Science: Lost in Translation to the Public

A new dinosaur discovered that's even bigger that T. Rex?!

We spent 10 years preparing to land on a comet and totally messed up the landing?!

We are putting shrimp on treadmills?!  

The headlines for science are becoming as dramatic as the headlines for celebrity gossip in hopes to get more folks tuning into current research.  But this kind of marketing is backfiring and instead of engaging more with science, the public is developing a whole new set of misconceptions about the nature and value of science.

The public sees science slanted in this way and then they start asking questions about why we even do science anyways. 

For example: Why are landing on comets when we have so much to do here on our own planet? My personal recent favorite misunderstanding that played out very publicly online: Why is [my] taxpayer money going to fund shrimp treadmills?

You don't need to be a scientist to value science - you don't even need to know much about the specifics.  An appreciation for science can come from a general understanding of the nature of science and, more specifically, the why behind the headlines.

Yes, Spinosaurus was big, but so what?

There has been a lot of coverage about the discovery of Spinosaurus lately, the dinosaur that is lauded as the monster that was larger than T. rex.  The National Geographic story covering this discovery in detail is even called Mr. Big and begins with: "Move over, T. rex: The biggest, baddest carnivore to ever walk the Earth is SPINOSAURUS."

 

 

But, how much does it really matter to science that Spinosaurus was bigger than T. Rex?

It was a huge dinosaur. It was the largest carnivorous dinosaur that we have found in the fossil record yet. But that's not what matters to science. More importantly, it helps to address an interesting phenomena that scientists have been perplexed by for years known as Stromer's riddle, about the region it was found in: "Indeed, this region was inhabited by three enormous meat-eaters, each of which would have been an apex predator elsewhere: swift, 40-foot-long Bahariasaurus; 40-foot Carcharodontosaurus, like an African T. rex; and Spinosaurus, perhaps biggest and certainly oddest of all. Stromer speculated that large herbivores had probably been present—what else had the carnivores eaten?"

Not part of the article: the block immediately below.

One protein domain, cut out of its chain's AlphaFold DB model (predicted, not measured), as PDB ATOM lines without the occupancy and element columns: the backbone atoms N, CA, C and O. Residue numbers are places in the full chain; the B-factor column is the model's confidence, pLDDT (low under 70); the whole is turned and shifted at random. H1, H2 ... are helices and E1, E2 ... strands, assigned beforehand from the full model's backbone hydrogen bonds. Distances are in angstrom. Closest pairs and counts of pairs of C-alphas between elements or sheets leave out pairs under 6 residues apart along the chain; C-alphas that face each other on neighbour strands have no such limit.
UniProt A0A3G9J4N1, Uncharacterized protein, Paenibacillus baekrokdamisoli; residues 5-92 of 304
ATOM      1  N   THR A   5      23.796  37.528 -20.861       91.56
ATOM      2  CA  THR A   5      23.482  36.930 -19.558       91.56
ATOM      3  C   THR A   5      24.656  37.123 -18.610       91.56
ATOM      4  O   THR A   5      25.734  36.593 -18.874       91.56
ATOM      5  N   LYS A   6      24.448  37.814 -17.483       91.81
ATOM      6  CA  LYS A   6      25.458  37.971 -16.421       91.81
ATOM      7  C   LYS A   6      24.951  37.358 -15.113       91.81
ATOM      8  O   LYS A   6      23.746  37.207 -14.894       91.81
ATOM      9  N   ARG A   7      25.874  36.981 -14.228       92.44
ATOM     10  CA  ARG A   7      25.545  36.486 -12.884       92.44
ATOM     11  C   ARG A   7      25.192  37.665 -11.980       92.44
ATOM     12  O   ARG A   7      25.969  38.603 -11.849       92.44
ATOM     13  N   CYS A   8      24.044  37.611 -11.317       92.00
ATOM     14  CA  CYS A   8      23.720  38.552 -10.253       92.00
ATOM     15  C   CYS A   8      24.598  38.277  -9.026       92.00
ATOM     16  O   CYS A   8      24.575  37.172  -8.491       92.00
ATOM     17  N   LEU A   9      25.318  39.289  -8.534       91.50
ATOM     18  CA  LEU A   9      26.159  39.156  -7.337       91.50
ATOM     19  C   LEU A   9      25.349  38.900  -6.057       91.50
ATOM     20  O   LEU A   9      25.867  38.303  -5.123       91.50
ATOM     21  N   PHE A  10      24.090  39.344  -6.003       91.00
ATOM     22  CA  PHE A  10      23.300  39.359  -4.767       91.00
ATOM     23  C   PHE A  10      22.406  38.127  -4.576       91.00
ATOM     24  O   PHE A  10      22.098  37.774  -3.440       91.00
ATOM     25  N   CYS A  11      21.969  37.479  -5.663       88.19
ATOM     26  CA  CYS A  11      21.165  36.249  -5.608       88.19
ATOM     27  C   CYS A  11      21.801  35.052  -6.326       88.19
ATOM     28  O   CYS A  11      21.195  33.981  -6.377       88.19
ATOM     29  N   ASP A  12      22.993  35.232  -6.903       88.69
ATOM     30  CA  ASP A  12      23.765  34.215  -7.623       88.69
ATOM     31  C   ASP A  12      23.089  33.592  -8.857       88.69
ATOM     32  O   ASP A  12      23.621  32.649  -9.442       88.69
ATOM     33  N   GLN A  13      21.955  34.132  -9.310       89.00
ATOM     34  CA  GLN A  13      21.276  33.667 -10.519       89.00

It's not until the end of any story of Spinosaurus does anyone ever bring up this conundrum, yet it is what makes this research scientific and is ultimately the question scientists were pursuing and why they found out that what's interesting about Spinosaurus is that it scientists think it was an aquatic carnivorous dinosaur - the first of its kind. That would mean that it devoured aquatic prey and that that's the reason the ecosystem could support so many predators - they weren't all on land eating the rare land herbivore. That's the science, not the sensation.